Emperor Valley Zoo Hummingbird Garden
The Emperor Valley Zoo Hummingbird Garden was opened in April of 2011 as part of general upgrade of the zoo. Located at the south eastern corner of the zoo, an open air exhibit instead of an enclosed aviary, the hummingbird garden, designed to attract hummingbirds, is next to the flamingos and turtle exhibits. To its south are the Rock Garden and Hollows of the Queen’s Park Savannah, to the north is the forest of Chancellor Hill and to the east is the Royal Botanic Gardens, potential hummingbird habitats and sources of the flying visitors. A bit small, possibly due to limited zoo space, the garden approximates 14 by 22 meters. However, it is the focus and core of a ˈgreater gardenˈ as the surroundings are also planted.
The Hummingbird Plants
Around the core garden are Heliconia latispatha, a leafy plant with attractive erect yellow, red or yellow-red bracts (a modified leaf serving to protect the enclosed flowers, mostly in the bud stage, and attract pollinators) that jut out at the uppermost of high stems; and Bougainvillea, thorny ornamental vines with white flowers surrounded by pink, magenta, purple, red, orange, white, or yellow bracts, are planted as hedges at the zoo southern and western perimeter.
The core garden has mainly perennials, e.g., Heliconia Bihai (balisier), a leafy plant with upward pointing red bracts, Heliconia Rostrata (hanging lobster claw), a leafy plant with downward hanging red and yellow bracts, vervine (Stachytarpheta jamaicensis), a shrub that produces a five petal flower that are blue or purple but they can be white or pink, red ixora (West Indian Jasmine), a favorite of hummingbirds, and croton (Codiaeum variegatum). The heliconias, vervine and ixora are particularly attractive to hummingbirds but the bougainvillea is less nutritious. Rather, the bougainvillea and croton act more like color decoys to attract hummingbirds.
Given the zooˈs location and the presence of a cultivated garden, nearby secondary forest and Botanic gardens the green hermit, little hermit, all the local emeralds, including the white-chested emeralds, white-necked jacobin, rufous-breasted hermit, copper-rumped hummingbird, black-throated mango and ruby-topaz hummingbird are expected visitors to the garden. However, there are at least 5 reported species visiting the Emperor Valley Zoo Hummingbird Garden, the black-throated mango, copper-rumped hummingbird, little hermit, ruby-topaz hummingbird and the white-chested emerald. The male of the black-throated mango exhibits a glossy bright green back and dull black throat with a blue green border whilst the female has bronze-green upperparts and a central black stripe on white underparts; essentially green throughout, the copper-rumped hummingbird is a small hummingbird with a copper-green back, copper-bronze rump and bright green underparts; the little hermit, also small, has olive-green upper parts and orange ochraceous (yellow brown or khaki) belly; a very small hummingbird, the ruby-topaz hummingbird has deep red crown and nape, iridescent gold gorget and breast and orange tail; and the white-chested emerald has bright golden-green upperparts, reddish copper upper tail and white underparts.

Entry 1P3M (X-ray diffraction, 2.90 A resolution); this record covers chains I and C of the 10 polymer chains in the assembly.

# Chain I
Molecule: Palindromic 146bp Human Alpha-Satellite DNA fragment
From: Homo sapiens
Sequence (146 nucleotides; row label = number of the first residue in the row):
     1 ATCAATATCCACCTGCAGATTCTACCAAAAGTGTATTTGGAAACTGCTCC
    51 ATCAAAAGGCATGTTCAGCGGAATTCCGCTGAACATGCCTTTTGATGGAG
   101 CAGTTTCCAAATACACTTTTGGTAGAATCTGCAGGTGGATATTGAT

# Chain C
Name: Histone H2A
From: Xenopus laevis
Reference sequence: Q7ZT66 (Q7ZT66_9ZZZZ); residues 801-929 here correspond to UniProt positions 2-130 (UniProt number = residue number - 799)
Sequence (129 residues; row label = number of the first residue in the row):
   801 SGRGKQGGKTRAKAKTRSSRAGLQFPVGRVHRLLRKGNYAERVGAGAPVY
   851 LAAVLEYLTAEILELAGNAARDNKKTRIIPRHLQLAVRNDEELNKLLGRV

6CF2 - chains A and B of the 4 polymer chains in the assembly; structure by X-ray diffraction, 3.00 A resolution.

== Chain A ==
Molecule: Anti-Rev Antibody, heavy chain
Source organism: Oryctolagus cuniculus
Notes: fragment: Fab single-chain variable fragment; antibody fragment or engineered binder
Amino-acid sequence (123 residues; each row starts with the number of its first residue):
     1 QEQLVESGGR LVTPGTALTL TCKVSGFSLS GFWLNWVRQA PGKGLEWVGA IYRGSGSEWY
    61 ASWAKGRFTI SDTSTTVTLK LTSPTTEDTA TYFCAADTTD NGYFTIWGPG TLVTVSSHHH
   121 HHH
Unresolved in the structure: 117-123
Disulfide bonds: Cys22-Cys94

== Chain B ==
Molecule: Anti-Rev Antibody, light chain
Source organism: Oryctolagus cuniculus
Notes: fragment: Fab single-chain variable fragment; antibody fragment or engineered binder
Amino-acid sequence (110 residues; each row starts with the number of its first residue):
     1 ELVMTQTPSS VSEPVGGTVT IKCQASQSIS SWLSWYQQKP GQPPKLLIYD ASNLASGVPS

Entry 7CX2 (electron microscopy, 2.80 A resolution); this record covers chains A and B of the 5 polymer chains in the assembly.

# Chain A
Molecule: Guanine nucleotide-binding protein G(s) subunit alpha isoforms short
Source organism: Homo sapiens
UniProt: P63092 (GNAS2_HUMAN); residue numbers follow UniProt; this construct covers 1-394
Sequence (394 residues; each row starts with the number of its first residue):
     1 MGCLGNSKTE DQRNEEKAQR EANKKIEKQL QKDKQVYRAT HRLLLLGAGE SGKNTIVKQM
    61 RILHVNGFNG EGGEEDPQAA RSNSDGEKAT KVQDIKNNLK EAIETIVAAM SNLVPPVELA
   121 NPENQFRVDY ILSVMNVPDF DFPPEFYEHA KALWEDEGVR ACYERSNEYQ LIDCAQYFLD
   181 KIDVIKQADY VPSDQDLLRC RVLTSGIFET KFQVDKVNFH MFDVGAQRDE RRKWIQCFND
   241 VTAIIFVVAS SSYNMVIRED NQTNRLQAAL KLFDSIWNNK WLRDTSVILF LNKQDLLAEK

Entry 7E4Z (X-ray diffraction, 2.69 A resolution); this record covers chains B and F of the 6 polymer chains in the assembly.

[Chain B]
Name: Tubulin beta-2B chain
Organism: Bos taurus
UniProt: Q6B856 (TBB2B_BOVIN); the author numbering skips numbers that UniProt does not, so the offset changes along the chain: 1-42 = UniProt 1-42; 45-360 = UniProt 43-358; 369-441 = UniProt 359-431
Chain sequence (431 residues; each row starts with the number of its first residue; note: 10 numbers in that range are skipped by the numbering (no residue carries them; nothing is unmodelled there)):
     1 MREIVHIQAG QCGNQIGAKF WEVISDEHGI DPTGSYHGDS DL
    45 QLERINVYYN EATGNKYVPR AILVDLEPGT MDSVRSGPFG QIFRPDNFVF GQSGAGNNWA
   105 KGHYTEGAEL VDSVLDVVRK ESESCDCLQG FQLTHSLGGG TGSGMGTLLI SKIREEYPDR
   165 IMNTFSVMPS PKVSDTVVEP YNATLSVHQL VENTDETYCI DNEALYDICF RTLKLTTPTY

A break from rhythm and pace of a zoo tour, attention to a small scale and patience may be required to enjoy these birds. But as hummingbirds expend a lot of energy they must feed frequently during the day--creating an opportunity for observation. Paved pathways lead up to and around the core garden so close inspection is possible. Although hummingbirds can become accustomed to the presence of humans, remote observation may be better.
Notes (April 2015):
- A sound/barrier can help to reduce the road noise in the garden, from the nearby Circular Road, which is a modest disturbance to the ambiance and may pose a deterrent to potential hummingbird visitors.
- Much more green than red (a color more eye-catching to hummingbirds) in the garden as the garden and its immediate surrounding are dominated by herbaceous perennials, particularly Heliconia latispatha.
- The Heloconia latispatha dominance also contributes to the sense of a single layered garden rather than a multilayered one.
- A trellis, along the southern fence, with some nutritious flowering vines would contribute to a layered garden effect.
- Inclusion of annuals with shorter life cycles would complement the perennials bloom cycle; these planted in bunches can take advantage of hummingbirds attraction to broad strokes of colour.
- Areas of natural shade, within 20-30 feet of the core garden, with perches would help to entice the hummingbirds to linger.
- Hummingbirds like to take baths and play with water, so, the garden would be enhanced with a shallow bird bath and mister/sprinkler system.
- Signage detailing visiting hummingbirds and plant species can be an advantage to the garden experience.
- Pathway signage can help guide visitors.